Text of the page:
Five types of email address, part 2

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There are five main types of email address and if you want to organize your email sensibly you should know the difference.

Continuing our series on the different types of email addresses.  Last week we talked about mailboxes and aliases – the most important and powerful type of email address.

There are five main types of email address and if you want to organize your email sensibly you should know the difference.

All email addresses are formatted the same way @ but what isn’t obvious are the different ways that email sent to an address is handled.

In this issue we’ll talk about the Catch-All, Black Hole and Auto-Responders. 

With the basics covered you’ll see how this knowledge can make your email setup much, much better in future Email Essentials issues.

Catch-all

‘Catch all’ addresses can apply when you manage all the email going to a single domain.

Normally messages to an unknown user in a domain are ‘bounced’ with a cryptic message indicating there was no user or mailbox to deliver that message.  You may have seen these messages if someone moves ISP without telling you or there’s a spelling mistake.

With a ‘catch all’ option messages to any unknown or unconfigured username (ie the part to the left of the @ symbol) are redirected to a nominated mailbox instead.

This means the domain owner can give out many different email addresses and not have to configure each one because any unknown email will turn up in his/her mailbox automatically.

‘Catch all’ might seem pointless except if you have the entire domain name at your disposal.  It gives you a lot of options with no ongoing configuration.

Example:

Continuing with FredDagg.com from the first part of this column, Fred has defined his mailbox [email protected] as the catch all destination for any unknown messages to the domain.

Fred gives out special email addresses whenever he likes and doesn’t have to configure an alias for each one.  He can make them up anytime.

Fred was asked to give a speech so he nominated a special email address for all messages about the event  [email protected] .   Since that address isn’t defined as an alias or mailbox it gets re-directed according to the ‘catch all’ setting (to the mailbox [email protected])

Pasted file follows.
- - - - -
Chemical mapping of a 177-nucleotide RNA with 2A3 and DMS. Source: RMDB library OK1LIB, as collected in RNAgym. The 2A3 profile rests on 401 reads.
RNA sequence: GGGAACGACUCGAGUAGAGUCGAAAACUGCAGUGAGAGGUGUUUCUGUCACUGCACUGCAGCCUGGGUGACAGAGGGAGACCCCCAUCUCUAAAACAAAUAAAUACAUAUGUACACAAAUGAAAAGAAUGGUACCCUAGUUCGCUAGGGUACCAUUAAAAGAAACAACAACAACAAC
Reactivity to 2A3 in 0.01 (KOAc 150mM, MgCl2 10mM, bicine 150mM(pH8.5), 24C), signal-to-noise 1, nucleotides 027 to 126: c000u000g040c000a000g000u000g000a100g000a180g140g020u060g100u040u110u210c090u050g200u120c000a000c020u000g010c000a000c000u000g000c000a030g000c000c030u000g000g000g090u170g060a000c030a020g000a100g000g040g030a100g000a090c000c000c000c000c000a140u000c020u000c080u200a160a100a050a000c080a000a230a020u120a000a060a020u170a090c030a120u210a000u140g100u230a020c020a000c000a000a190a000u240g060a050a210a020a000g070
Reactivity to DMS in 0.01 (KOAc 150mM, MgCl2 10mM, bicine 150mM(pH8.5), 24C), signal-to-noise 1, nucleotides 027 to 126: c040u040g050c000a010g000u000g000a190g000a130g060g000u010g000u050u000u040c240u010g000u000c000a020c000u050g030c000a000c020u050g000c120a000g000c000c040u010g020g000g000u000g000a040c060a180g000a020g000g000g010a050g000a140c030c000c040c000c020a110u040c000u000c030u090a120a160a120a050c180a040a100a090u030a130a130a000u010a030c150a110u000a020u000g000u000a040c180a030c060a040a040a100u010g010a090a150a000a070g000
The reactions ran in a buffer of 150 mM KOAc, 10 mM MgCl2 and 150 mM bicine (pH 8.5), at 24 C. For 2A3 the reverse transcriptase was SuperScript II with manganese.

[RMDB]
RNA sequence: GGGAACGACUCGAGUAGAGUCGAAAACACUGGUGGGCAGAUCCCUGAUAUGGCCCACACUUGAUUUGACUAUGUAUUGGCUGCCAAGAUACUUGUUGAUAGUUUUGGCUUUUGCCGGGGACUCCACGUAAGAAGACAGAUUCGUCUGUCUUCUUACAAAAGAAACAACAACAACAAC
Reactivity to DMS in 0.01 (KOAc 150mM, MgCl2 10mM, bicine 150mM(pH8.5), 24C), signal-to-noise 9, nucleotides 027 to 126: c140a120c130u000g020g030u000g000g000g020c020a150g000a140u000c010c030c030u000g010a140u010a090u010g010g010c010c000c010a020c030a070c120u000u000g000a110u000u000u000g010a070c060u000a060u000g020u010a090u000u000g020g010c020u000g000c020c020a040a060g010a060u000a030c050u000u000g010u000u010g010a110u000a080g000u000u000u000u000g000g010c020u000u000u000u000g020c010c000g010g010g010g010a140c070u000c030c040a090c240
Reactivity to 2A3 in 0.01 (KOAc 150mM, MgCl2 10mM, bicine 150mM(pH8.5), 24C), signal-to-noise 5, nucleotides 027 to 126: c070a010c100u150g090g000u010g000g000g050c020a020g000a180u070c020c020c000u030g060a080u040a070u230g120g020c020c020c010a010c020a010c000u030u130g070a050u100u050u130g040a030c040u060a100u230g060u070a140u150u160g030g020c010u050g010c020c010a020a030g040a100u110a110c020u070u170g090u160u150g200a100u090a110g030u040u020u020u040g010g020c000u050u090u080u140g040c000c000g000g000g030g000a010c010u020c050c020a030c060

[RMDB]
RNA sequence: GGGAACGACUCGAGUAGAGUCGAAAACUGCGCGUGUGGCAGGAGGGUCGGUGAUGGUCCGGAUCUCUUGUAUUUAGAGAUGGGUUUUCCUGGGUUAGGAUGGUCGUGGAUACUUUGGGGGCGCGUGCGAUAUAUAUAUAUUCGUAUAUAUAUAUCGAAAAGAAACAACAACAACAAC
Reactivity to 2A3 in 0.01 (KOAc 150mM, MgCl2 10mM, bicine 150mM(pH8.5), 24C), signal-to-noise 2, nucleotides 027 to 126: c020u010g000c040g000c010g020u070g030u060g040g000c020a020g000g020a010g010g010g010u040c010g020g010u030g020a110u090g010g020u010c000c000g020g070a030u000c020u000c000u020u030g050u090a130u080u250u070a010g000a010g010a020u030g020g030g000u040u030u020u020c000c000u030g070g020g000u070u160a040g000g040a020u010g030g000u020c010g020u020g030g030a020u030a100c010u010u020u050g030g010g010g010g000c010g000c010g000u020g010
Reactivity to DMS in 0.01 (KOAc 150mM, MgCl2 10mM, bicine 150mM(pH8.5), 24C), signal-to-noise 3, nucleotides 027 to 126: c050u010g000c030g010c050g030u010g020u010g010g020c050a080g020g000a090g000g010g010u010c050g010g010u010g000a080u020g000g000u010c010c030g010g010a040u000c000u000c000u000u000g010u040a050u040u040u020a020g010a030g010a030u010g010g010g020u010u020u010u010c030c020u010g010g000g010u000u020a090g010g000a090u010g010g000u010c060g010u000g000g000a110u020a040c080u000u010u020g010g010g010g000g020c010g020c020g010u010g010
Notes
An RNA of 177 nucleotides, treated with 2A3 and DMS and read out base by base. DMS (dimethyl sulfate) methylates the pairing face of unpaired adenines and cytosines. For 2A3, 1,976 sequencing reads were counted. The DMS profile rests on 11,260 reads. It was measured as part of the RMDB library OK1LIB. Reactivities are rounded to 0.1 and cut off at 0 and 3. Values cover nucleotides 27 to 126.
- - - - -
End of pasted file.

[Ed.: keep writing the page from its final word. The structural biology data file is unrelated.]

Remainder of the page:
Black Hole

With ‘Catch all’ there’s the problem of spam to old and now unused addresses.   Once an email addresses gets out there spam can arrive for years later.   At Office Watch we get spam from addresses and domains that we haven’t used for a decade.

You could simply ‘bounce’ the messages with the standard undeliverable response.  Sadly this doesn’t seem to make a lot of difference to spammers who rarely purge their lists when receiving such error messages.  In addition, sending those ‘undeliverable’ responses takes up resources on the mail server and that load can mount up when you’re talking about millions of messages.

The alternative is the black hole – the message is just removed.  No response, no forwarding, nothing and minimal load on the receiving mail server.

You’d only use this in extreme circumstances, you don’t want to send to the black hole messages you want to see.  Only use it when absolutely all messages to that address are unwanted.

Not all mail services have a black hole option and it probably has another name like NUL or Nobody.

Example:

Months after Fred’s speech all messages about it have ceased but spam is still arriving to [email protected] so Fred defines an alias for [email protected] (instead of relying on the ‘catch all’ feature) and points the alias to the black hole.

Auto-Responder

Email auto-responders were common in the twentieth century but the onslaught of spam has made them impractical.  But they still have a place and may get a revival if ever the email system gods manage to reduce spam to a tolerable level.l.

An auto-responder email address is one that responds automatically, usually a message back to the sender.  Vacation or Out of Office messages are the most common auto-responder.

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